China Sets Sights on Dominating Global AI Processor Market

China, the world’s largest market for silicon chips, has tried for years to challenge the dominance of Intel and Qualcomm in producing CPUs (central processing units). Some companies there are now seizing an opportunity to become No. 1 in the production of processors specifically aimed at artificial intelligence applications, from cars and smartphones to home appliances. Although Chinese companies jumped into AI from the beginning, they still face significant competition from Apple, Google, Intel and Qualcomm among others.

The Wall Street Journal reports that, in addition to having “the capital, the talent, a huge consumer market” and “rafts of data,” Chinese companies also have the full support of their government to create these “special-purpose chips.” In July, the Chinese government set the goal of making the country “the global leader in AI by 2030,” and created “a $20 billion chip-financing pool.”

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Local governments have also “set up at least 30 more semiconductor collections with announced financing of more than $100 billion.” Huawei Technologies has produced numerous engineers who left to found startups.

“This is the first time in history that a special-purpose chip can deliver a solution that is tens or hundreds of times better than the competition and that is addressing a fast-growing market that will be measured in the millions or tens of millions of devices,” said Moor Insights & Strategy analyst Karl Freund. “While previous attempts by Chinese companies to break into the digital semiconductor market have not been successful, I believe this time is different.”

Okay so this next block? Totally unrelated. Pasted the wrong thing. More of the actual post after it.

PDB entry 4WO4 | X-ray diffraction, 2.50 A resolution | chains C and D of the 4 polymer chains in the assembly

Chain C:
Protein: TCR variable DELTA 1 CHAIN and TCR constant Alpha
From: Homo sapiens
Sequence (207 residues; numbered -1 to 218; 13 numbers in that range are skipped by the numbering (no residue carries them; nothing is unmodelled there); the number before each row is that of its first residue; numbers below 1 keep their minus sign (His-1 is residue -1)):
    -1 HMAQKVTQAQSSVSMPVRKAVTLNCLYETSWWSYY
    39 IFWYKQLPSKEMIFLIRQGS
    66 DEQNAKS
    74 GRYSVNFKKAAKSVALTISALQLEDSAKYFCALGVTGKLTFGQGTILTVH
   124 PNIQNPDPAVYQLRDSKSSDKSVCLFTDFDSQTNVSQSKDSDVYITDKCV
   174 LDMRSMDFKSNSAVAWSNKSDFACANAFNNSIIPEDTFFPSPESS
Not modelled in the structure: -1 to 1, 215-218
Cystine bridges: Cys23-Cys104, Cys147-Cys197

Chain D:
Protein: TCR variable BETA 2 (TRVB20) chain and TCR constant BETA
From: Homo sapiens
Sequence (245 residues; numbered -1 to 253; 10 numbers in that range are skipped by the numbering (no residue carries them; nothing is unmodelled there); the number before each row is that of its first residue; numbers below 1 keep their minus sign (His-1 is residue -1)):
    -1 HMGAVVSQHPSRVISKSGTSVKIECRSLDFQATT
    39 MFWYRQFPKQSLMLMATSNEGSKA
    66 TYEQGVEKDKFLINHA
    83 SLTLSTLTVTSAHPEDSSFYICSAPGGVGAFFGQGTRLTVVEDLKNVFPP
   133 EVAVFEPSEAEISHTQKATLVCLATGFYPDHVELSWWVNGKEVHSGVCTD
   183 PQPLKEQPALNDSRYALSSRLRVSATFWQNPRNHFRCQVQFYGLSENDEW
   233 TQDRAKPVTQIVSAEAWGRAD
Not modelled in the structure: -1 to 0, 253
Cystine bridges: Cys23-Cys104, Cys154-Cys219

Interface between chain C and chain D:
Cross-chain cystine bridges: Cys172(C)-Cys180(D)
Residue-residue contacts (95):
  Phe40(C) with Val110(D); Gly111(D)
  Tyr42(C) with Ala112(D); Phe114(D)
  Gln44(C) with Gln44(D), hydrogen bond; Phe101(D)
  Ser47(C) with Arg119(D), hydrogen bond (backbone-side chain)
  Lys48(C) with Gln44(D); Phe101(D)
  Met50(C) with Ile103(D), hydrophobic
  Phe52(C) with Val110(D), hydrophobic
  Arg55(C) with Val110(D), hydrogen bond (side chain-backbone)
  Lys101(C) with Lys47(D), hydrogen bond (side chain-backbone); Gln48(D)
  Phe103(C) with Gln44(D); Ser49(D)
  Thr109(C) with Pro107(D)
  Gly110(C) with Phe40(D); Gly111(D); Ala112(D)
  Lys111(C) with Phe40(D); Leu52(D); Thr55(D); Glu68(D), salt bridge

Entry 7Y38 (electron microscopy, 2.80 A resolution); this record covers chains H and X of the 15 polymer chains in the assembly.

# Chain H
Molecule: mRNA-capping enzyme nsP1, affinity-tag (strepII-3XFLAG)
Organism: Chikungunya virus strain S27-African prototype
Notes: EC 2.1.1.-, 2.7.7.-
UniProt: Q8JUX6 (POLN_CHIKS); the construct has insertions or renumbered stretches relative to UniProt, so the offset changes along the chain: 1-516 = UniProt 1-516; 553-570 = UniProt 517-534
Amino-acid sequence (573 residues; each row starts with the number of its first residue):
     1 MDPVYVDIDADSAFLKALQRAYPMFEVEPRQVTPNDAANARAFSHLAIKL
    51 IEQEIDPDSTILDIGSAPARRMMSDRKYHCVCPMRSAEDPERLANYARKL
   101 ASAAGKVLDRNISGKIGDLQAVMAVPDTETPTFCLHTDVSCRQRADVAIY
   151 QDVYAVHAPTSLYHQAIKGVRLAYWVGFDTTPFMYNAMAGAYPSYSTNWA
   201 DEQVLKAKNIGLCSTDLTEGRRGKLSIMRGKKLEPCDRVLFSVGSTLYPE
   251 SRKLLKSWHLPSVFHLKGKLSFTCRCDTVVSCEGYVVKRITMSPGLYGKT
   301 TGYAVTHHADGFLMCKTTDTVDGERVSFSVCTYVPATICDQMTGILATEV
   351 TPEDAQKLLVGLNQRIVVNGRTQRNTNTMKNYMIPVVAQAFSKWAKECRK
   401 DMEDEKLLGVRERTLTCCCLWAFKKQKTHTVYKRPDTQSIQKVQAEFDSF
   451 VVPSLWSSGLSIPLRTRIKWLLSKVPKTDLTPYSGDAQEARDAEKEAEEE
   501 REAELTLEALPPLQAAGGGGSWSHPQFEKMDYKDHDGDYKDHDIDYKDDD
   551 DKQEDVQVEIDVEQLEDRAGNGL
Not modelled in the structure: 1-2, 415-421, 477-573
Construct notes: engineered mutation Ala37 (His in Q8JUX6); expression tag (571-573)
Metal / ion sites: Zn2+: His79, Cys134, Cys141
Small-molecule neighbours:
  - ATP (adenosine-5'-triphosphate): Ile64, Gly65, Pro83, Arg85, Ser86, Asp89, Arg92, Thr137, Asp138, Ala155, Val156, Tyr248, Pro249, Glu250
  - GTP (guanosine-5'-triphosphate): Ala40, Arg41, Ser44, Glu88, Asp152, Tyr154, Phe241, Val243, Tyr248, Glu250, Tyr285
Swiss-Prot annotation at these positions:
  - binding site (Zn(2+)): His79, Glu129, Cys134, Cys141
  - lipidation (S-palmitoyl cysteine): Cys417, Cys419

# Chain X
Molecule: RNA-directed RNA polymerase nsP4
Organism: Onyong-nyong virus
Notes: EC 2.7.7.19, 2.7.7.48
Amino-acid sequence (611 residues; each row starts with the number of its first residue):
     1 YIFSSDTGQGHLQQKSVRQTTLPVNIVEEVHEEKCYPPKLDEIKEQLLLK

Chinese AI startups are finding it easy to raise money. Cambricon Technologies, a startup founded by Chinese Academy of Sciences, received $100 million from “a government fund and the e-commerce company Alibaba Group Holding … giving it a valuation of $1 billion.” Cambricon’s latest chipset was developed with Huawei.

Horizon Robotics has raised $200 million since mid-2015 from Intel and Russian billionaire Yuri Milner among others. China is also a major consumer of AI chips, which San Diego startup Kneron discovered after it opened its doors in 2015. That company, founded by former Qualcomm and Samsung semiconductor engineers, “now works with a Chinese appliance maker designing chipsets that train TVs to activate parental-control settings when children are present.”

“I do not believe these companies are overly optimistic,” said Freund. “The potential is huge, and the barriers, while real, can be overcome given enough time and money.”